PA Consulting’s approach to sustainable design in medtech

24 April 2024 2 min. read
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PA Consulting, an innovation and transformation consulting firm, in a recent report examined approaches and principles for designing more sustainable medical technology (medtech) products.

In the report – “Reimagining sustainable medtech” – PA design experts looked at continuous glucose monitors (CGMs), a popular home health solution for managing diabetes. The fast-growing product segment is expected to exceed $13.5 billion by 2030, but with that comes an increase in associated waste, including heavily-packaged single-use items.

PA’s examination of the product segment illustrates several key principles in their “design for sustainability” (DfS) approach.

Execution is as important as strategy. The assessment found that a device with single-use, disposable electronics did not have the worst carbon footprint – showing that the way reusable devices are distributed, used, and disposed is central to their sustainability.

PA Consulting’s approach to sustainable design in medtech

Extending functional life is key. Frequency of CGM sensor replacement obviously affects their carbon footprint, so extending their longevity is important. This requires improving underlying technology to safely extend use periods without affecting accuracy.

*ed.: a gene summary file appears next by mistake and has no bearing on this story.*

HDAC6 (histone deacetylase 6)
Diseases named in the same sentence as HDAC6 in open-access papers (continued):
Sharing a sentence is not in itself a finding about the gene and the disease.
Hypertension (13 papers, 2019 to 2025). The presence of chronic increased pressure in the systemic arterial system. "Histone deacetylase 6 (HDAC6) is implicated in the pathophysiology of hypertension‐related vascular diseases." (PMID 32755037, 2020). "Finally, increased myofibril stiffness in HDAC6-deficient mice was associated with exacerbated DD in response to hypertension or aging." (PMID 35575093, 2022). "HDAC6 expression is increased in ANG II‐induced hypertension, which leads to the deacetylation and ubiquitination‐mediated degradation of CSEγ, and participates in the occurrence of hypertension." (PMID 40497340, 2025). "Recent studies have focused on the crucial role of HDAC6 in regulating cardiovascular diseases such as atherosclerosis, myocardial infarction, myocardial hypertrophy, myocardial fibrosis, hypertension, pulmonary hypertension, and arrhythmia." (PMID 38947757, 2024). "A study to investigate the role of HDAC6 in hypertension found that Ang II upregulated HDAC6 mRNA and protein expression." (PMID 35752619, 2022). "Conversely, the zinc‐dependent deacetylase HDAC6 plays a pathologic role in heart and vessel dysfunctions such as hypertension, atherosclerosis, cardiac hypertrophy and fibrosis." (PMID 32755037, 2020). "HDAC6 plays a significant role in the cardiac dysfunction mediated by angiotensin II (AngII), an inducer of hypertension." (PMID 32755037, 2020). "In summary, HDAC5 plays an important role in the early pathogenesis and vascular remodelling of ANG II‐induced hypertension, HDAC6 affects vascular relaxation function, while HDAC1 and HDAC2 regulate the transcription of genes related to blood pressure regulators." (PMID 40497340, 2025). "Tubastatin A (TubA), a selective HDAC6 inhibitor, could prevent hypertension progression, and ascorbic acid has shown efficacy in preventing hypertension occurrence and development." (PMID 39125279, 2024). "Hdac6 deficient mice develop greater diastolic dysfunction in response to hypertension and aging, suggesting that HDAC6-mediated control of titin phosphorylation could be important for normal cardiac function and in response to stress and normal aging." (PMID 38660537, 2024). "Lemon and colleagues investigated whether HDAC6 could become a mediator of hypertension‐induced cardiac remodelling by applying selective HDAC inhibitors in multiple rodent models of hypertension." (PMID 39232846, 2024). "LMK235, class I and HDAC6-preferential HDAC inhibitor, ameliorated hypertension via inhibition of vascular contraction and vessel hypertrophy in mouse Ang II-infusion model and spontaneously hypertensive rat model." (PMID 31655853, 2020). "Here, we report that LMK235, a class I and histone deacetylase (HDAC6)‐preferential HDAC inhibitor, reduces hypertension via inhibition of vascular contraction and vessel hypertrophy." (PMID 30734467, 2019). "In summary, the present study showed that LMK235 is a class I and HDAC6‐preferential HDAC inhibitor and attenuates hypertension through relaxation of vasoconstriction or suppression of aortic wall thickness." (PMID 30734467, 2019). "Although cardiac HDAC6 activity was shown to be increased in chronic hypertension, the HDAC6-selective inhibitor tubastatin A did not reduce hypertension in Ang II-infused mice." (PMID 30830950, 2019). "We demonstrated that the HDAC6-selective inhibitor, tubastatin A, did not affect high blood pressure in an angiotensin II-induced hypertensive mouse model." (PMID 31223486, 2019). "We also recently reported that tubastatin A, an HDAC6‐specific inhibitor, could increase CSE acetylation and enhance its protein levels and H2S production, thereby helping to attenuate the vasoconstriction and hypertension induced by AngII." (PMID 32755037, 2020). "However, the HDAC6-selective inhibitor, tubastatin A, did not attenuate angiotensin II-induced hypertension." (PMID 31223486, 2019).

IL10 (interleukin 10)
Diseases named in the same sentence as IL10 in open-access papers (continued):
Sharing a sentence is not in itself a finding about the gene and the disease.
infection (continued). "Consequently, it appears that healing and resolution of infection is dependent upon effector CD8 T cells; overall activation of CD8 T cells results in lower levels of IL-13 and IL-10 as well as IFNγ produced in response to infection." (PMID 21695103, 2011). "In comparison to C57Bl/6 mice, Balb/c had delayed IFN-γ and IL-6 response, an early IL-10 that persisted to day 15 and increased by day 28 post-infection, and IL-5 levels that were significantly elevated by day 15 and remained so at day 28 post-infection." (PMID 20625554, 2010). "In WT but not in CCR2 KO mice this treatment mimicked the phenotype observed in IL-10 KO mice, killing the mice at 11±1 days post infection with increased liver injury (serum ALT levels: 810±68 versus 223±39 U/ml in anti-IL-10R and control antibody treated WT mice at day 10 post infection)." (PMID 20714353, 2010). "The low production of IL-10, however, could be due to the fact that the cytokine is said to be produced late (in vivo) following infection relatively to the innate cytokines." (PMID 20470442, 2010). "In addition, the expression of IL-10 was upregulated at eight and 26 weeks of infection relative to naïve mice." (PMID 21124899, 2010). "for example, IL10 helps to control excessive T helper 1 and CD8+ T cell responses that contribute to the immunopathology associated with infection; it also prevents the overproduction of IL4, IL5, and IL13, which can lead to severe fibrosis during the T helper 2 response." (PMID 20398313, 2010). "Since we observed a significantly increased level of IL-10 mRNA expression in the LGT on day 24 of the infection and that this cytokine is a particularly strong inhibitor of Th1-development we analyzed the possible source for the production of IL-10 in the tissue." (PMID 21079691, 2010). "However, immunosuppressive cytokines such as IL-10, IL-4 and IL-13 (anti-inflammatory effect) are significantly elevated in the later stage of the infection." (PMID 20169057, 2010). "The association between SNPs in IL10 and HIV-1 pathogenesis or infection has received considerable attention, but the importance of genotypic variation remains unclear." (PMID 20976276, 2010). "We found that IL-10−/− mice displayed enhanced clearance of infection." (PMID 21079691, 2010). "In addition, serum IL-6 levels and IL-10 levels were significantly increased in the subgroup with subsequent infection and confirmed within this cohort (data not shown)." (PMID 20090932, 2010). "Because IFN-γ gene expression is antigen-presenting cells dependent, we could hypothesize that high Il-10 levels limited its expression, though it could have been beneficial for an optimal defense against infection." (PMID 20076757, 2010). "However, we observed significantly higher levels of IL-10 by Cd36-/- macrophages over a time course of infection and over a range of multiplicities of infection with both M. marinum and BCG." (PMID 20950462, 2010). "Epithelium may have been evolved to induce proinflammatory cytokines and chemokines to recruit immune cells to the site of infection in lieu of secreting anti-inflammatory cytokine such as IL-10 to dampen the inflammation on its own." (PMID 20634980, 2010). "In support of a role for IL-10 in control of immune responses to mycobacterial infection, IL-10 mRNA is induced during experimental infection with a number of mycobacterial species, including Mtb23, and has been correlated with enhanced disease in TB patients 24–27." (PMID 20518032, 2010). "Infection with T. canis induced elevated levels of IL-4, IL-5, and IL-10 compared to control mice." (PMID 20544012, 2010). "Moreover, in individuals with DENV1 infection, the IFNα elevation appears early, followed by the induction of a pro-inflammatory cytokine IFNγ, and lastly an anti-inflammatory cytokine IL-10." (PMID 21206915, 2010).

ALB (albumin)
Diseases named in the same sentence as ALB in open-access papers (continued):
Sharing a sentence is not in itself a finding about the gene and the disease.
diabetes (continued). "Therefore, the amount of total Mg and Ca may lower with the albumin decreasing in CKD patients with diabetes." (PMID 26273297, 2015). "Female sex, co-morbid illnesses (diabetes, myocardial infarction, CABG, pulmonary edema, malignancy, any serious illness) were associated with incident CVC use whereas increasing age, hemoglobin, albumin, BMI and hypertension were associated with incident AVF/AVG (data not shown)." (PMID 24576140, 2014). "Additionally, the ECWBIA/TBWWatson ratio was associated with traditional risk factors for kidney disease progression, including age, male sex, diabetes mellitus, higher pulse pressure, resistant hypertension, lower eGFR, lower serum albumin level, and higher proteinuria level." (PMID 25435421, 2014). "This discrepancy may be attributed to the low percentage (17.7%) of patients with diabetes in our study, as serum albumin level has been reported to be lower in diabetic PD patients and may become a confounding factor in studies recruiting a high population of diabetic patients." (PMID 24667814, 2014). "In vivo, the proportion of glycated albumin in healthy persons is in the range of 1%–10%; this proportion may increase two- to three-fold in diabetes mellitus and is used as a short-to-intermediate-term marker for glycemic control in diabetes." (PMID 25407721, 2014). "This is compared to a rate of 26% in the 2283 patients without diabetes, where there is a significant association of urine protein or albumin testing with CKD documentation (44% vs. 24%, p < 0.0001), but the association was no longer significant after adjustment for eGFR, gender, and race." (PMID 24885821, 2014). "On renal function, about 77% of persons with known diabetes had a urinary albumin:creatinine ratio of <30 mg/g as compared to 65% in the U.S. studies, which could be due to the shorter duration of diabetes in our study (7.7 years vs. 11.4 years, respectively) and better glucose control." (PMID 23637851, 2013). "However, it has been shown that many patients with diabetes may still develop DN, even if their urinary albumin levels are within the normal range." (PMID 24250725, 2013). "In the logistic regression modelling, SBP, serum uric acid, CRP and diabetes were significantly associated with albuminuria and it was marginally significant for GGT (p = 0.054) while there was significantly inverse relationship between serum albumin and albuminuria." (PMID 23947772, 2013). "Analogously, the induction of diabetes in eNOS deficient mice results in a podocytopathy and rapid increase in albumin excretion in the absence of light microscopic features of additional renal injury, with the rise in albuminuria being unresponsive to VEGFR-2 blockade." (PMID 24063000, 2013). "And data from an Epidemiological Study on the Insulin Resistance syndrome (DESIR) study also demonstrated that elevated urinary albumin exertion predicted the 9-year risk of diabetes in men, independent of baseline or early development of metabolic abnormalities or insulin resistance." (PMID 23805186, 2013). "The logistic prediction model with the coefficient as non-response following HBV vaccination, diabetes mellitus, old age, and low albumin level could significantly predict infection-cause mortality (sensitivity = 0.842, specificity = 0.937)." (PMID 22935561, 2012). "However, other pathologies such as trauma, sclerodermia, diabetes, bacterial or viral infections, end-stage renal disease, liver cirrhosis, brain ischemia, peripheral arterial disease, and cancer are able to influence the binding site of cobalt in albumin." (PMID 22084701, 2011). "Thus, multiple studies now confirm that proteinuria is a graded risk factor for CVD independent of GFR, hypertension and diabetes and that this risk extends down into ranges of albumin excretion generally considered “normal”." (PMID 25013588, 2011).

Supporting services are required for enabling sustainable use. Since medtech products are not easily recycled, alternative collection routes and services would be needed to recover CGMs in their current form.

Bad UX is bad for sustainability. Home use of medtech requires sustainable behaviors from the users, and difficult-to-use products may be shunned by consumers who desire the smoothest interfaces.

Design strategy will differ between companies, locations, and users. Some users may opt for convenience and price over sustainability. Targeted research in varying demographics, legislation, and underlying infrastructure allows designers to tailor products without compromising on sustainability.

When PA is in the initial discovery phase of a project, they start with three foundational steps for DfS.

Understand the landscape – including nature of solutions, functional requirements, market context, and relevant technologies, as well as competing solutions.

Identify hotspots – that is, the most significant impact areas that can be influenced by design. This stage includes teardowns of products to understand disassembly issues and to gain a material breakdown of different devices.

Strategy and principles – use these insights to focus on eco-design principles and lay the foundation for stakeholder interrogation.